September 28th, 2010
You just hit a 45 yard field goal in your last high school football game, hit five touchbacks including one that went thru the uprights, and you have not missed an extra point since last year. The good times are rolling…
A college coach contacts you after homecoming and asks the questions, “Do you have any film of you kicking off the ground?” And you think to yourself for a second why he would want that and you answer, “sure I can take some video this week and send it to you, as soon as possible.” After small talk you hang up the phone and are motivated to go out the next day and kick a few field goals off the ground. You line up your first field (of course using your Wizard Kicking Eazy hold) and you try to kick one. And then it dawns on you that you have never tried this before and have been using a one of two inch tee since you can remember. But you stand confident and things are going so well, how hard can it be?
You approach and make contact with the ball, if feels good, but your look up and the ball travels 15 yards left of the uprights and barely gets off the ground. You almost hit you athletic director in the head and your teammates start to question if you were out late last night. You decided to try another. Different result, the ball travels 20 yards right and is in the middle of cheerleading practice. You feel you are making good contact, after further investigation and looking at the ground where you set up the ball and realize you have making more contact with the ground more than the football. If you are the competitive one, you decide to try four to five more kicks, maybe making one of two of them but all looking similar to kicks you used to kick in Pop Warner and now you are starting to make some enemies with cross country runners running around the track. You have hit a wall and ask yourself, “What do you do?”
Unfortunately, you are like most high school kickers utilizing the field goal block to its fullest potential. You are a senior and still using a two-inch field goal block and never really tried to kick off the ground. In fact your head coach never even mentioned it to you that college kickers don’t use a tee. Normally as a junior or senior you should be using a once inch tee and most of your offseason work should have been kicking of the ground. Here are some simple tips to help you improve your field goals off the ground:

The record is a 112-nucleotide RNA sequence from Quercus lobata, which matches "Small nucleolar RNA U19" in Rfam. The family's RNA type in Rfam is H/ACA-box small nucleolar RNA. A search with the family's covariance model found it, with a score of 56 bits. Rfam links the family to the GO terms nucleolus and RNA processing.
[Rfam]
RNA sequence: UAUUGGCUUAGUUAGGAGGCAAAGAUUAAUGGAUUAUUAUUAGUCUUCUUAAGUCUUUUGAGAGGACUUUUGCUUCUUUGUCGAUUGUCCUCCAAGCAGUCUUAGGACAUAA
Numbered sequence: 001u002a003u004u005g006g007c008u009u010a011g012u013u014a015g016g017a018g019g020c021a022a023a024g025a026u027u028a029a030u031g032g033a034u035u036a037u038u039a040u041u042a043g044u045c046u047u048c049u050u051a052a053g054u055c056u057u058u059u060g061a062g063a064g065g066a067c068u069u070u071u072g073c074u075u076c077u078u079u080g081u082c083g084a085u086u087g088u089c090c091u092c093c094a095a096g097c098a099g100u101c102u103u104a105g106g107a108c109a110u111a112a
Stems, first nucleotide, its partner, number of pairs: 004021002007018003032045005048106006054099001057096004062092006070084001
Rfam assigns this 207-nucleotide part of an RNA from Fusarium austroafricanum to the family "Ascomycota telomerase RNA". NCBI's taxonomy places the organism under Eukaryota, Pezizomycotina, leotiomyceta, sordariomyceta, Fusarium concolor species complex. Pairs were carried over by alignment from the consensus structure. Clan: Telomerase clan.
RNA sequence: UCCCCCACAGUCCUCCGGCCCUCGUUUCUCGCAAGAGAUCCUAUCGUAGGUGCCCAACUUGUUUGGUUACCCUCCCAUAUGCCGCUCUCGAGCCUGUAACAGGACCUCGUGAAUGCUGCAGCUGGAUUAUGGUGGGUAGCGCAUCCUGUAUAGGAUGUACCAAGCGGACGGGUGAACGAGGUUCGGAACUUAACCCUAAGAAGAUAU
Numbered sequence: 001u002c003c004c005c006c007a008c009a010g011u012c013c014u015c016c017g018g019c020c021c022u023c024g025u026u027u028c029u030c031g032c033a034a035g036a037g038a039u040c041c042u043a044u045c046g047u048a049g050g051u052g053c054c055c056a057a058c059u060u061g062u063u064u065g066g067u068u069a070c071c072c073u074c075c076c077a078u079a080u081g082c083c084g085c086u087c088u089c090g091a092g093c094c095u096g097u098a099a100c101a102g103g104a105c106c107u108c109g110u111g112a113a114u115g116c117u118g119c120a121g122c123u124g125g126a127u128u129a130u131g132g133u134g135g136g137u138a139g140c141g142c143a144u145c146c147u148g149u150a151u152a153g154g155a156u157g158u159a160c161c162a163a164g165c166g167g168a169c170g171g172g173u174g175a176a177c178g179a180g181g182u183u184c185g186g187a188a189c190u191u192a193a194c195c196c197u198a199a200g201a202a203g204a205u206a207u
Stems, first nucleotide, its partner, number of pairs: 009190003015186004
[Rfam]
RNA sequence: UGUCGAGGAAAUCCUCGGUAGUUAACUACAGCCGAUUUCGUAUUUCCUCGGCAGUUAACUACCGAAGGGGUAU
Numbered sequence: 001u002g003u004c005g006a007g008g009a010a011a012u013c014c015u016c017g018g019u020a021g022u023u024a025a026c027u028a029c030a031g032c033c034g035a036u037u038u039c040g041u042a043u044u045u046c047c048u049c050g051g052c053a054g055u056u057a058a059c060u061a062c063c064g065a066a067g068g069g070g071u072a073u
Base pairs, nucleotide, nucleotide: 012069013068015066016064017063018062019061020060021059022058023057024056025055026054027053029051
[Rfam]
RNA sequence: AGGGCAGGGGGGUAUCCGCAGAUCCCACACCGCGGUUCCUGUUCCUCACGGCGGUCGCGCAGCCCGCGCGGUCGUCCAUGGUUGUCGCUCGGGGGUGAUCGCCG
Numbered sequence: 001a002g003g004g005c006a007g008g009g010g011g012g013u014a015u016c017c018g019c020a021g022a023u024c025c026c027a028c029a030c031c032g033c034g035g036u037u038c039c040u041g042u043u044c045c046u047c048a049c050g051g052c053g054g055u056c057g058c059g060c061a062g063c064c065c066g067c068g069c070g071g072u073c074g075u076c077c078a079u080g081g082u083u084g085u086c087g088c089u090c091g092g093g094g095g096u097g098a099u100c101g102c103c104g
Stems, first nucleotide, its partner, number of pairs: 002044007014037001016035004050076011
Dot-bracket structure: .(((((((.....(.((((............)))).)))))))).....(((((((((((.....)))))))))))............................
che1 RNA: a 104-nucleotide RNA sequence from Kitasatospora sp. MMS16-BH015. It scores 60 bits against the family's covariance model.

1) Look at your plant foot – Depending of the tee you were using, your plant foot needs to be deeper. As a general rule of thumb your ankle will be even or deeper than the ball. There are many kicking coaches out there that like a very deep plant foot, it just depends on what you like. Works what is best.
2) Start kicking off the ground between sophomore and junior year. If you are already a junior, most of off-season will be kicking off the ground. Try a few the first day and build your program to have all your kicks off the ground by mid-spring of junior year. College coaches want to see you kick off the ground in college summer camps. Even though they may allow you to use a tee in the camp they will be more impressed seeing you kick off the ground.
3) Cut down the front two cleats of your kicking shoe. Often times, when you start to kick of the ground, you may actually kick the ground more than the ball., In order to help facilitate the process shave down the front two or three cleats close to you toes. It will allow you more clearance to make contact with the ball.
4) Buy new shoes! All the time I see kickers kicking with shoes that a size or two to big. When you start kicking of the ground you cant make proper contact because your shoe gets in the way. Find some tight, snug shoes – usually a soccer shoe will be best. (Although, Wizard Kicking does have the T3 Kicking shoe that is specifically designed for kickers and punters)
5) Try to kick a few no-step or one-step kicks to get used to the new plant foot. Starting small will help make the process easier, don’t go and try to kick 50+ yard field goals. Short fields will help your confident as you try to prefect your trade.
Remember kicking off the ground is a whole new mechanic for you, don’t expect things to improve overnight. You will loose height and distance when you start but once you get the technique down you’ll ask yourself how you used to kick off a 2” tee.
Lastly, create some video prior to you senior year kicking off the ground, in order to show college coaches and scouts. Showing a college coach that you can kick off the ground prior to you senior year speaks volumes.
The Kicking System